On vocals and lead guitar, above, is our Alton local, Luciano (‘Luc’) Monzione, who I have known since he was about 10. From the very first day I met him, when he joined a “Destination Imagination” (DI) team I was coaching, I could immediately tell that Luc was going to go far. And he is living up to my high expectations — though these are but the first steps. What is amazing is that his talents are not restricted to music. One of the smartest of people I have ever met — with intelligence way ‘up there’. So, I am very happy and proud to see Luc and his friends on the road towards what we all hope is untrammelled success. Hence, why I am alway promoting Luc (independent of my friendship with his parents}.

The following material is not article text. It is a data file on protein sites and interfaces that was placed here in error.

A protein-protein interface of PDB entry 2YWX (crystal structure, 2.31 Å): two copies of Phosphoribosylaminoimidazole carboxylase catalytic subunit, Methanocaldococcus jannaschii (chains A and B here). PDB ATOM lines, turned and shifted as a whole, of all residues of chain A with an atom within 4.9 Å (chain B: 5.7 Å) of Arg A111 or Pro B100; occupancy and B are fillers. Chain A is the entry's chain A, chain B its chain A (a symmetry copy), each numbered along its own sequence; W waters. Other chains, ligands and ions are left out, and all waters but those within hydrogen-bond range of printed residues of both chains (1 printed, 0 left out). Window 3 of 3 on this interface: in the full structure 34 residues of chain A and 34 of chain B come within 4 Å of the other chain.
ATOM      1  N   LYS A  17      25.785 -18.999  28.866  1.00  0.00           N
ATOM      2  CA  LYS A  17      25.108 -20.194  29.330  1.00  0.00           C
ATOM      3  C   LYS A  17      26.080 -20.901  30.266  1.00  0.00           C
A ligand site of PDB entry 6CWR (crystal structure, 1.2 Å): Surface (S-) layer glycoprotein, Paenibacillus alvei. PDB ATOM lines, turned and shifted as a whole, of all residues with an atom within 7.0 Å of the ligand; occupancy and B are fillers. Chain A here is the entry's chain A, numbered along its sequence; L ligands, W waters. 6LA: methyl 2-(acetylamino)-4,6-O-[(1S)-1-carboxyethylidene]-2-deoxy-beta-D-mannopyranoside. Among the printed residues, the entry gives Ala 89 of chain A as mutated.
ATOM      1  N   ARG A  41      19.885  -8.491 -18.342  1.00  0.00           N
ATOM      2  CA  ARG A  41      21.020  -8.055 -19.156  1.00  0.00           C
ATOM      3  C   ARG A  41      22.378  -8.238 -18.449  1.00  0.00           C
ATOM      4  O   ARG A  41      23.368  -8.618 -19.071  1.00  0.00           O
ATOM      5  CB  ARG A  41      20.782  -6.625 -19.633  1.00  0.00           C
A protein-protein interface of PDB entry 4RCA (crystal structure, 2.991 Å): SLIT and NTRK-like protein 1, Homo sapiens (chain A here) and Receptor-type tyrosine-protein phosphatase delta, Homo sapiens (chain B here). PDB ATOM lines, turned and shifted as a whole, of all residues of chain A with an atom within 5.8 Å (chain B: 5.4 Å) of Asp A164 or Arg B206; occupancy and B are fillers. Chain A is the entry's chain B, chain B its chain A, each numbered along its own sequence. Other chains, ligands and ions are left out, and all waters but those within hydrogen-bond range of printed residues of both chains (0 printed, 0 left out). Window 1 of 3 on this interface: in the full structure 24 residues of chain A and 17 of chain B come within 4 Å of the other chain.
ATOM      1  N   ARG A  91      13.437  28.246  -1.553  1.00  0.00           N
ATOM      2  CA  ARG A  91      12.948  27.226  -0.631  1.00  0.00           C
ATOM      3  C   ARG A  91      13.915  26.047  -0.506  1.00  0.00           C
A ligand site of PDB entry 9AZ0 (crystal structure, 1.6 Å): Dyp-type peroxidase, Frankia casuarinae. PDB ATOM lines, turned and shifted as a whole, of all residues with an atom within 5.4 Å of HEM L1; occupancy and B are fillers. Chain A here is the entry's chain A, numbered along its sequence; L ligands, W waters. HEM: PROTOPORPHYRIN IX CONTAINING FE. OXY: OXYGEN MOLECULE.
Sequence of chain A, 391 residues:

Click either image to access the
“Organized Chaos” Website.
Kickstarting “Organized Chaos”, A Rock Band With Huge Potential — With My Friend “Luc” On Vocals/Guitar.
Please visit & pledge if you can.
You will be GLAD you did so.
I have seen them, i.e., “Organized Chaos“, heard them and followed them for the last 2-years. They are VERY, VERY good. I begged Luc to let me be their manager. Wisely (and Luc is one of the smartest folks you are ever likely to encounter) he declined. He knows that “Organized Chaos” is going to be much, much BIGGER than anything I would be able to manage!
These boys are going to go far. They could be VERY BIG. Huge.
I have known Luc since he was 10 or 11. He was in a “Destination Imagination” (DI) team I coached in 2011/2012. From the very first day I met him, I knew he was an exceptional talent. I have raved about him. His talent, intellect and ability is hard to miss. He has some very good genes, his father a famous lawyer — with clients like Muhammad Ali.
This is a great opportunity. Please spend some time reading their proposal. You will be glad that you did.
Mark my word. You could be witnessing the next BIG thing in modern music.
.by Anura Guruge
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I already said my piece about this two weeks ago.